|this one is still really hungry|
photo: The AquaponicSource
How do you start growing with no one to feed you?
Happily, your loving mom endowed you with a nutritious snack when you said farewell and blew off or got carried away by some hungry animal.
That snack is made up of actual tissue from your mom, surrounding and even protecting you until you develop your own leaves and roots and start finding your own darned food through them. Thanks, Mom!
Once fertilized, the new plant embryo grows within a seed. Plants need food just as we do, and a seed provides the nutrients and energy used by a growing plant.
A seed, therefore, packs a lot of nutrition, particularly fats, proteins, and other plant nutrients, into a tiny compact package, that can also benefit a person or animal that eats it.
|really basic seed structure:
the embryo is the young plant, which will consume
the starchy tissue stored as food, all the while protected
by the tougher outer covering called the seed coat
image: BBC Bitesize
Full of fat and fiber
Yes, seeds and nuts are high in fats (we could call them lipids, if that sounds better), but that's now Officially OK. The fats in seeds and nuts are mostly unsaturated "healthy" fats, which differ from saturated fats found in red meats and whole dairy products (cheese! ice cream!), and the cholesterol is the "good" high-density lipid (HDL) kind of cholesterol. Fat holds more calories per gram than protein or carbohydrates, meaning nuts provide a lot of energy per mouthful.
They also provide us with antioxidants, fiber, which makes you feel full sooner, and omega-3 fatty acids, which help regulate the rhythm of the heart, which, in turn, prevents dangerous heart rhythms that can lead to heart attacks. Certain kinds of fish (salmon comes to mind) are rich in omega-3 fatty acids, and nuts are one of the best plant-based sources of omega-3's.
Among the many positive components in nuts are Vitamin E and L-arginine, which help our circulation by keeping our arteries clean and flexible. So they can do yoga safely.
Despite the high fat content found in most nuts, people that eat them are not heavier than those that don't. Nuts are filling, so a small amount that can tide us over between meals or make a meal more satisfying may keep us from snacking on even worse temptations. May being the operative word there - I've read that claim endlessly, but sometimes I still want chocolate!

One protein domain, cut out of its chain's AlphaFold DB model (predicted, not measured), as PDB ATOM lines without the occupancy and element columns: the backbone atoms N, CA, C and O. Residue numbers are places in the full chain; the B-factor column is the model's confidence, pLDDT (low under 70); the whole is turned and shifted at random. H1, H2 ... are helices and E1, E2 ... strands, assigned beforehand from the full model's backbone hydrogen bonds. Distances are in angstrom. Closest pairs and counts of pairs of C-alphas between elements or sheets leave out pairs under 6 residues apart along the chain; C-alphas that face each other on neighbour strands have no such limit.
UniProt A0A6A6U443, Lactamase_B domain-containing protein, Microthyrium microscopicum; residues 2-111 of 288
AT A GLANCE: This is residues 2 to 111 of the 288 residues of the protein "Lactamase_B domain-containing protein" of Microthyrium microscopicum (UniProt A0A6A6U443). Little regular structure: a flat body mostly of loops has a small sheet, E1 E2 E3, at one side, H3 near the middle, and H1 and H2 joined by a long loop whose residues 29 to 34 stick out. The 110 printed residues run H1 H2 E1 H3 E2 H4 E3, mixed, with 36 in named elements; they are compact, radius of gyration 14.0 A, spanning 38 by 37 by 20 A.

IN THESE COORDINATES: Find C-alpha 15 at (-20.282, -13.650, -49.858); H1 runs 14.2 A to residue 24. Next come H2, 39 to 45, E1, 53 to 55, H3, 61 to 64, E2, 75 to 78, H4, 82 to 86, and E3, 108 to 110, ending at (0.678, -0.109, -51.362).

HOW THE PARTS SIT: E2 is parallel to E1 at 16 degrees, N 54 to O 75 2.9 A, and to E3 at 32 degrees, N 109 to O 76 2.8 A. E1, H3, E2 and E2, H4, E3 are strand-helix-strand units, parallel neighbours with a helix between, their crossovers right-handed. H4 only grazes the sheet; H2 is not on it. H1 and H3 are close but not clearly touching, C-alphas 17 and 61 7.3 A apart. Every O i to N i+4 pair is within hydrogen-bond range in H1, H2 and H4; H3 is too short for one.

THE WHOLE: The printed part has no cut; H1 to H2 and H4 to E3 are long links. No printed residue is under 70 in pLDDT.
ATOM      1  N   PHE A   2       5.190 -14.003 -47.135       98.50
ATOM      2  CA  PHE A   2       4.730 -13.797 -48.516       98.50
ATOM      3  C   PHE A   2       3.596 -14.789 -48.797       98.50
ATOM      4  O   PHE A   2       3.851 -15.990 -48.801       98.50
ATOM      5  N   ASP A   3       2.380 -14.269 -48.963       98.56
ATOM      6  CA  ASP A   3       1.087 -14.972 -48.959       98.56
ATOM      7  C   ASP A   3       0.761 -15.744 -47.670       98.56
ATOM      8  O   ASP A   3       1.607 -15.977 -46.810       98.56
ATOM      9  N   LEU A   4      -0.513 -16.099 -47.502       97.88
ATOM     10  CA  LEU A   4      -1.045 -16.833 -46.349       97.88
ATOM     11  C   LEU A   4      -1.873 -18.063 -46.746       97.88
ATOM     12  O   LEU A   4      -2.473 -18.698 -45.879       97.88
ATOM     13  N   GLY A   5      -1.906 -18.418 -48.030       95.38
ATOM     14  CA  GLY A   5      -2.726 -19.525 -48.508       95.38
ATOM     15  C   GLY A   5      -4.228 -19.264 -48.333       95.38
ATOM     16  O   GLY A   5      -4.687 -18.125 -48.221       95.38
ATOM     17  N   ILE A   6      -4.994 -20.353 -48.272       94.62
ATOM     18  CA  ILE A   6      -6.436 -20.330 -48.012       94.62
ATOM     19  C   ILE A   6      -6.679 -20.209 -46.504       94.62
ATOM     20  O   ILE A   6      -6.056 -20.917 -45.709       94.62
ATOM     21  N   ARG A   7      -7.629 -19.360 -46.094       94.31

|Contains neither grapes nor nuts|
Nuts and seeds contain protein as well, but lack certain amino acids, so vegetarians need to complement nuts with other foods (e.g. legumes) to get the full benefit.
With all the benefits we gain from making nuts a consistent part of our diets, scientists are experimenting with techniques to lessen the severe allergic reactions some people experience from eating nuts. The techniques include women eating nuts while pregnant and feeding small amounts to infants to build up their tolerance.
What we call nuts actually include both dried seeds and dried fruits. Technically, nuts are dried hard-shelled fruits with a tough "pulp" and a single seed that does not open on its own, like an acorn or hazelnut, but commonly, we also include peanuts (which are beans) and a number of seeds (e.g. walnuts and almonds) when we talk about eating nuts.
Humans, of course, are just one of many animals that eat nuts and seeds, so stay tuned for a follow-up post on seed predators from around the animal kingdom. By eating seeds, these animals get good bang for their foraging buck, and their eating patterns affect where and when plants grow. Important stuff.
Read more on nut nutrition
New York Times article on nuts as a "nutritional powerhouse"
Wikipedia post on nutrient content of nuts
Mayo Clinic post on nuts for better heart health (who knew?)
British Journal of Nutrition scientific analysis of energy and macronutrients found in nuts
Full citation: Brufau G, Boatella J, and Rafecas M. 2006. Nuts: source of energy and macronutrients. British Journal of Nutrition, 96, Suppl. 2, S24–S28. DOI: 10.1017/BJN20061860